Furthermore, the Court finds no merit to Buck's argument that it was entitled to judgment as a matter of law with respect to justification "because there was no underlying contract upon which QuikTrip could base the filing of the Lien." Filing 111 at 2. No one was suing QuikTrip for breach of contract, so the issue was not whether Jim Murray and QuikTrip had a contract: it was whether QuikTrip could reasonably have believed it had a legal right warranting its notice of equitable interest. The evidence was sufficient to submit that issue to the jury.

         Finally, even if Buck's had been entitled to judgment as a matter of law on that issue, any error was harmless: the jury found that Buck's failed to meet its burden of proof on a different element of its prima facie case. Filing 101 at 2-3. Whether or not QuikTrip's actions were justified was not part of the jury's decision. See filing 101.

         Next, Buck's argues that "[t]he jury's verdict was against the great weight of the evidence." Filing 110 at 1. Buck's contends that

there is no explanation for how the jury-who found a valid business expectancy-could find that QuikTrip did not interfere. There was no evidence or argument to support an alternate theory for why Murray did not sell the Property to Buck's. The only testimony on the topic was from Jim Murray who testified that, but for the Equitable Lien, he would have entered into the agreement [with Buck's].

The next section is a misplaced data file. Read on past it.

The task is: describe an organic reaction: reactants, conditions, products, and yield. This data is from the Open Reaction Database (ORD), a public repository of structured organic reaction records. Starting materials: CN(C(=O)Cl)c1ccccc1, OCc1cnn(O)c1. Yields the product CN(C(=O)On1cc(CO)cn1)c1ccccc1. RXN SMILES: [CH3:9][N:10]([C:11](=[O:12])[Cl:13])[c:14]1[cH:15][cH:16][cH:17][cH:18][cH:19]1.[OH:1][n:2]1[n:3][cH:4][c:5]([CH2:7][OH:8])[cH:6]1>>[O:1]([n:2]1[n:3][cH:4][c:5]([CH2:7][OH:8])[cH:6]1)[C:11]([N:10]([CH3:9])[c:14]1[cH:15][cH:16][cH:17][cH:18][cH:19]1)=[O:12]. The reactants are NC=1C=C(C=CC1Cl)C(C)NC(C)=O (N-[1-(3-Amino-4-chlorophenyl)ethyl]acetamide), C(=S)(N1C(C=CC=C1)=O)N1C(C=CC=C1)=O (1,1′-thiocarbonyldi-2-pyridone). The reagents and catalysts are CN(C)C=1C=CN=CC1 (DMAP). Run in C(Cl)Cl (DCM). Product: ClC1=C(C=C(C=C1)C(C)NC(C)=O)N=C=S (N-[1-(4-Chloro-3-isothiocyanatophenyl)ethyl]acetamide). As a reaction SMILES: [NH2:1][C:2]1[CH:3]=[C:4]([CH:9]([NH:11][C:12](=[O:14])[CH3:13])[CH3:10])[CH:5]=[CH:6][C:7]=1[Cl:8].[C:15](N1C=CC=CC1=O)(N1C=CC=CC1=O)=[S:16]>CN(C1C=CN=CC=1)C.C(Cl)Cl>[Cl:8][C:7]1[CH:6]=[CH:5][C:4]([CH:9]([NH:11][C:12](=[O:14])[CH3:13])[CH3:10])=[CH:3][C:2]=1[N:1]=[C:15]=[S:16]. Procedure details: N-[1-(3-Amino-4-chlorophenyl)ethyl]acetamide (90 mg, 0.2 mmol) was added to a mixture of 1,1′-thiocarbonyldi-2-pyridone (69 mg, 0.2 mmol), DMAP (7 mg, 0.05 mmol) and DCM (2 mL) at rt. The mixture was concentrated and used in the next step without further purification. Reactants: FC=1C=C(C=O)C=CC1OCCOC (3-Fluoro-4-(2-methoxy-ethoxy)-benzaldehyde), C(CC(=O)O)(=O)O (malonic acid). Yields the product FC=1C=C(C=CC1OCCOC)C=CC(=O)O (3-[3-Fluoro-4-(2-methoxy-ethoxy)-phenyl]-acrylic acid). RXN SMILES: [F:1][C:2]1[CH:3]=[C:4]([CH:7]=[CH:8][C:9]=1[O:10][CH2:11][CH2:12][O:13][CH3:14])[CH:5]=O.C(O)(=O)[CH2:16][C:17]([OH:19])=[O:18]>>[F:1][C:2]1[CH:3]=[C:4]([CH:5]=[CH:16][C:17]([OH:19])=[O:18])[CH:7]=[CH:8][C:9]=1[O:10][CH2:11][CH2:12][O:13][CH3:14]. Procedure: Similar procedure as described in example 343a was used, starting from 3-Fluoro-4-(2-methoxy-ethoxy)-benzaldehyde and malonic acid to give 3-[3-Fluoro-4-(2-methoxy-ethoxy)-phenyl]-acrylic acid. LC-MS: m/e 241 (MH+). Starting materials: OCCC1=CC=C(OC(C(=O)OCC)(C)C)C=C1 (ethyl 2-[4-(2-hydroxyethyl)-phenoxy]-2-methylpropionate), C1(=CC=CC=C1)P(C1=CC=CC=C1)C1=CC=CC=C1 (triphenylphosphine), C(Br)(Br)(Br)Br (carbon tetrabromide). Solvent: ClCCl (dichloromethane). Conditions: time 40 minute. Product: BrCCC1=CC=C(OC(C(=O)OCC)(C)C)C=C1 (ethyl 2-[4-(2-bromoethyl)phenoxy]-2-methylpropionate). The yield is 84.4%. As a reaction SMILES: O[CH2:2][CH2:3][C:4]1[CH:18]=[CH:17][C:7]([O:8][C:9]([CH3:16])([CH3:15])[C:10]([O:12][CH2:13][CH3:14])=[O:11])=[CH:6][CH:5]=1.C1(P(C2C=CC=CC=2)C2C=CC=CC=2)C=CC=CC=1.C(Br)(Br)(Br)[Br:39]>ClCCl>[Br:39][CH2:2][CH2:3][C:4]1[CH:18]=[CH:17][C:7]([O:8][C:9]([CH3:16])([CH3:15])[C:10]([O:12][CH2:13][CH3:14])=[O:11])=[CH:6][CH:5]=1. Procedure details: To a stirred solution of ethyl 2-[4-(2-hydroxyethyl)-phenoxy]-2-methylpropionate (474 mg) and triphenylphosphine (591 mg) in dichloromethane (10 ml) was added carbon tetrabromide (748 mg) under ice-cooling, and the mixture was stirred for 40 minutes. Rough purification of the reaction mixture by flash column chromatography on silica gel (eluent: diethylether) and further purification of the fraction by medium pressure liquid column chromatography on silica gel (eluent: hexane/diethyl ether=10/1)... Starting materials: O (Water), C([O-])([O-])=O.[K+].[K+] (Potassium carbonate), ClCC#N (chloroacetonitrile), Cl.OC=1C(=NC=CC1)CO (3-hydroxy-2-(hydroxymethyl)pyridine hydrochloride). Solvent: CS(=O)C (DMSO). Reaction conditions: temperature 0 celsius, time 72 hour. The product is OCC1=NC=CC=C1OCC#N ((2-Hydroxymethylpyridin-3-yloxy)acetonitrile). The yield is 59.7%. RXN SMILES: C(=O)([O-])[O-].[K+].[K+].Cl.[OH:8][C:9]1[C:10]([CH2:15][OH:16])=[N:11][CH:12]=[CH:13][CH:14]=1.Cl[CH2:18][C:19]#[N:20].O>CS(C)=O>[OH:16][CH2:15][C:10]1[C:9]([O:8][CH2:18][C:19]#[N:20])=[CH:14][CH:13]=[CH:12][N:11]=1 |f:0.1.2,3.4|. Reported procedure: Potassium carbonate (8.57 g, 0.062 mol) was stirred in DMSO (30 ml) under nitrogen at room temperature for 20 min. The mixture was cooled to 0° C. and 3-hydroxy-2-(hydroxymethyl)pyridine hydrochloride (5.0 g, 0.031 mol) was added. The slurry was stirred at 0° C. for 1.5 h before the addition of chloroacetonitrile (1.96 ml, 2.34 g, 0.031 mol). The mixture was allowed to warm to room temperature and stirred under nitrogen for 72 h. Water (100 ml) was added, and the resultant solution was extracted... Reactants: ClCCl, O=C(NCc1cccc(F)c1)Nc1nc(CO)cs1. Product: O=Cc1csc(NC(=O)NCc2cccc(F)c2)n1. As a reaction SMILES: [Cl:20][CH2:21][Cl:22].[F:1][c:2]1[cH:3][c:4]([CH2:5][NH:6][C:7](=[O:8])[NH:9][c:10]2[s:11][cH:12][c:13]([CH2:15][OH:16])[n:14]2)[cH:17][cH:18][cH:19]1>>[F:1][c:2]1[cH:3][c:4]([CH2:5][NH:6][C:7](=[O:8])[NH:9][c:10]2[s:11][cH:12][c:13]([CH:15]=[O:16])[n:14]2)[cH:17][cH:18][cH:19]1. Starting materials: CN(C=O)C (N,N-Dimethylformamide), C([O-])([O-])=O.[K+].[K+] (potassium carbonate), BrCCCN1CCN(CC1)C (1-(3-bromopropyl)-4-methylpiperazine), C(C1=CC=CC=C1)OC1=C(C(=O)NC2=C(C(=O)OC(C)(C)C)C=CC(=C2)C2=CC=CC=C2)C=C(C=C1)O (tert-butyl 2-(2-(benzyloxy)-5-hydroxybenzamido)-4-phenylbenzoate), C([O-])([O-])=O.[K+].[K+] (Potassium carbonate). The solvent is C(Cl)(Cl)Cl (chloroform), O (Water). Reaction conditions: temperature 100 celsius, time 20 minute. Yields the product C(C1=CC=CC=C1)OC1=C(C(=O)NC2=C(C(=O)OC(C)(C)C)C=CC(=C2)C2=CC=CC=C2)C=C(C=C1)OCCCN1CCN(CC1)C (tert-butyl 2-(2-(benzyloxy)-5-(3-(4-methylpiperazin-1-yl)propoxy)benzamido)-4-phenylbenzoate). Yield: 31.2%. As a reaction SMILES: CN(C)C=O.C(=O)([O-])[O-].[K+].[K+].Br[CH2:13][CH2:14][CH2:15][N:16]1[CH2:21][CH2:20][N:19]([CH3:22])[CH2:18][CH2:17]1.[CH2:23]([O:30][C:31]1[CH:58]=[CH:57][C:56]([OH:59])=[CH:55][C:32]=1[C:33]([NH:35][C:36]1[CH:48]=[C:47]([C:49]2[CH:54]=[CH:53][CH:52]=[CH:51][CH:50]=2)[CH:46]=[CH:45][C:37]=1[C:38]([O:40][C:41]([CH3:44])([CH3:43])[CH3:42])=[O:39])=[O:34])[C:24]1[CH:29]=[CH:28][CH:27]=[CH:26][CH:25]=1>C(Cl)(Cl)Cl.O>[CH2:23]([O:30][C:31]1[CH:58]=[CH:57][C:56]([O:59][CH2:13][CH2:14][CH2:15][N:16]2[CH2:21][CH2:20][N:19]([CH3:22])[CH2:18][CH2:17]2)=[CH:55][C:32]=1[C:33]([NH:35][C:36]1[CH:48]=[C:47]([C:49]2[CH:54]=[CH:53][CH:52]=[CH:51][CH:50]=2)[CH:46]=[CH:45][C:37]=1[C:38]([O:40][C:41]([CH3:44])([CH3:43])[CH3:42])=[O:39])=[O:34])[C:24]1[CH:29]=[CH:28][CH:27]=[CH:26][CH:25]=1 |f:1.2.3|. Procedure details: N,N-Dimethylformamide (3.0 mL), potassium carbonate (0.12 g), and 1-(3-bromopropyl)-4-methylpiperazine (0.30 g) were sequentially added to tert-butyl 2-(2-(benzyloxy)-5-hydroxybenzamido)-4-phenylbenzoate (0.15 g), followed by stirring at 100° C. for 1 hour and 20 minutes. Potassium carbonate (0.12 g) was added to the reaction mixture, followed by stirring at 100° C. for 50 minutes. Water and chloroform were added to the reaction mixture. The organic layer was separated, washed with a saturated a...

Filing 111 at 4-5.[1]

         But Murray also testified that he believed Exhibit 23, after being signed by QuikTrip, was an enforceable agreement. See filing 106 at 5-6. Murray admitted that he was trying to "play QuikTrip against Bucky's and Bucky's against QuikTrip to get more money." Filing 106 at 17. True, Murray did testify that if QuikTrip had not filed its notice of equitable interest, he "believe[d]" the property would have been sold to Buck's. Filing 114 at 68. But the jury was not required to credit that belief. And it was clear from Murray's testimony that neither the notice of equitable interest nor the existence of a signed draft that he believed to be enforceable prevented him from continuing to negotiate with both Buck's and QuikTrip. See filing 106. The jury could easily have found from the evidence that Murray's failure to sell the property to Buck's was the result of his negotiating tactics, not any intervening act of QuikTrip, and that the reason Murray eventually sold the property to QuikTrip instead of Buck's was simply that QuikTrip made the most attractive offer. The jury's verdict is supported by substantial evidence.